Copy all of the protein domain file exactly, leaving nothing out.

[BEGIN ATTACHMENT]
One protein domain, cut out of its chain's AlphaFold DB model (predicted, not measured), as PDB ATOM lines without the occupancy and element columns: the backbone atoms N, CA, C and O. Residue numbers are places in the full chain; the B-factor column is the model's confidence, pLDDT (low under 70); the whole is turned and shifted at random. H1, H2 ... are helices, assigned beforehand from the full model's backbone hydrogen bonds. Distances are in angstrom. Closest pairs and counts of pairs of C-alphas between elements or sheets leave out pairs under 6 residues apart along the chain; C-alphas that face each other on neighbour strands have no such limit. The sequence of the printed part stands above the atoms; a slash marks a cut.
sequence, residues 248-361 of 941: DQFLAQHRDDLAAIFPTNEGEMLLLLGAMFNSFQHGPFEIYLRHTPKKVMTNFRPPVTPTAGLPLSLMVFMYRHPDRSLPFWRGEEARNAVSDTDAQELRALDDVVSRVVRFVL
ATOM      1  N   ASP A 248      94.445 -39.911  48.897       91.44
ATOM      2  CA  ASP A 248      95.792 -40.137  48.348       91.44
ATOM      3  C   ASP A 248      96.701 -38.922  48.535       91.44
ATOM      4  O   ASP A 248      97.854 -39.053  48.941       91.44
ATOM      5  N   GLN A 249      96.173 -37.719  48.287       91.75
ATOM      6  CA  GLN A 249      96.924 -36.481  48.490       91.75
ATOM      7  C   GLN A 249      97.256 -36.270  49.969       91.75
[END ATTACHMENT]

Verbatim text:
One protein domain, cut out of its chain's AlphaFold DB model (predicted, not measured), as PDB ATOM lines without the occupancy and element columns: the backbone atoms N, CA, C and O. Residue numbers are places in the full chain; the B-factor column is the model's confidence, pLDDT (low under 70); the whole is turned and shifted at random. H1, H2 ... are helices, assigned beforehand from the full model's backbone hydrogen bonds. Distances are in angstrom. Closest pairs and counts of pairs of C-alphas between elements or sheets leave out pairs under 6 residues apart along the chain; C-alphas that face each other on neighbour strands have no such limit. The sequence of the printed part stands above the atoms; a slash marks a cut.
sequence, residues 248-361 of 941: DQFLAQHRDDLAAIFPTNEGEMLLLLGAMFNSFQHGPFEIYLRHTPKKVMTNFRPPVTPTAGLPLSLMVFMYRHPDRSLPFWRGEEARNAVSDTDAQELRALDDVVSRVVRFVL
ATOM      1  N   ASP A 248      94.445 -39.911  48.897       91.44
ATOM      2  CA  ASP A 248      95.792 -40.137  48.348       91.44
ATOM      3  C   ASP A 248      96.701 -38.922  48.535       91.44
ATOM      4  O   ASP A 248      97.854 -39.053  48.941       91.44
ATOM      5  N   GLN A 249      96.173 -37.719  48.287       91.75
ATOM      6  CA  GLN A 249      96.924 -36.481  48.490       91.75
ATOM      7  C   GLN A 249      97.256 -36.270  49.969       91.75